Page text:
A seasoned snake catcher got more than he bargained this week when he entered a home's roof for what he believed was a routine check.
Brandon Gifford from Sunshine Coast Snake Catchers 24/7 was called to a property north of Brisbane with the owner fearing a carpet python had made its way into her roof following a sighting from an electrician. Little did they know it was far more than just one intruder.
"I found a brown tree snake after about 15 minutes up there," Brandon recalled to Yahoo News Australia.
"But then it just kept going, it was endless." All up, he came down from the roof with five brown tree snakes.
For Brandon, it was a personal record in what he said was a very rare situation. "As far as five goes, that's pretty uncommon," he revealed. Brandon said in his eight years as a snake catcher, his previous record haul in a roof for brown tree snakes was "three or four".
He said for the homeowners it was 'quite a shock", particularly because they're afraid of snakes. Brandon discovered snake skins strewn across the roof's floor, including those from a carpet python. However he said there was no sign of the carpet python he'd been called out for.
Brown tree snakes are mildly venomous but rarely pose a risk to humans.
Roofs a hotbed for snake activity
Brandon revealed there's rarely respite for Aussies when it comes to snakes in roofs as conditions during bothwinter and summer are desirable for them.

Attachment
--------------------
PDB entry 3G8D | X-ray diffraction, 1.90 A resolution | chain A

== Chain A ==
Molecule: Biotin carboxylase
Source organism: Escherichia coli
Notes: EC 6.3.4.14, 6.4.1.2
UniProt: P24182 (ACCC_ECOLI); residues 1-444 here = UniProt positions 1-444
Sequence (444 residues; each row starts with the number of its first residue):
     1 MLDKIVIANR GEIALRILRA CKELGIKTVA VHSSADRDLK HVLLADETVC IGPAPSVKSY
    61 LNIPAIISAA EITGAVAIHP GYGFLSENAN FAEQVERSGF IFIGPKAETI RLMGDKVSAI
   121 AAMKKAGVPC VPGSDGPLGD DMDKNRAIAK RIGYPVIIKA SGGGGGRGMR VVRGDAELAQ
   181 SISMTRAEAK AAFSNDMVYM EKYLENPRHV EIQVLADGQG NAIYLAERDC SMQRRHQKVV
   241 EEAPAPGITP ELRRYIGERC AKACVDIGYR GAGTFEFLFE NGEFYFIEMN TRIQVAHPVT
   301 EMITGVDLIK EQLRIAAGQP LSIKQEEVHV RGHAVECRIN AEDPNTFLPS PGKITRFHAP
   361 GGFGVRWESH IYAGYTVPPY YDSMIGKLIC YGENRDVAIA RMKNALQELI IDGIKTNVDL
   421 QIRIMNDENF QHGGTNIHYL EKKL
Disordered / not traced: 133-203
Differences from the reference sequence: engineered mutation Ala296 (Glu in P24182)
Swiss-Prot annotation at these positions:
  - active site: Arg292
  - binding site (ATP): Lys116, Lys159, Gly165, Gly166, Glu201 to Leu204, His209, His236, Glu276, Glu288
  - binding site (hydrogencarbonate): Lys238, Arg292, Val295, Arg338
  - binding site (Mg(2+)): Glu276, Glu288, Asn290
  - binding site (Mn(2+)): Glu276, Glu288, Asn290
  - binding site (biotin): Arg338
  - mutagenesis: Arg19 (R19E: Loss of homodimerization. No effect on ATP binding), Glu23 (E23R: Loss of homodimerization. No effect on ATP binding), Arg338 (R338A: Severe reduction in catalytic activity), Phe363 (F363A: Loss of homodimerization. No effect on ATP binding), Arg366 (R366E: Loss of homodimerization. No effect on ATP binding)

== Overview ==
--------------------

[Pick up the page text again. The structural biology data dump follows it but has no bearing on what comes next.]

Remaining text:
"It's a tough one because in winter it's perfect for them if they're bunkering down and conditions are cold but then in summer they can go in there to cool off," he explained.
Brandon said once the roof starts to heat up during the day, snakes navigate their way down into the home through the walls for cooler settings.
He said August to October was an "intense" period for carpet pythons in roofs.
Posting video of his rescue in the roof and photos of the subsequent release, Brandon triggered a response all too familiar. "That's my worst nightmare!" one person claimed. "Sell the house," another instructed, while one described the discovery as "insane".
Australians have previously been told to be on alert earlier this year, with the warmer spring meaning snakes are for more active.
Earlier this month, Brisbane Airport caused panic among tourists after alerting arrivals snakes had been spotted in the vicinity. One person familiar with the area said it was "absolutely crawling" with snakes.
Do you have a story tip? Email: firstname.lastname@example.org.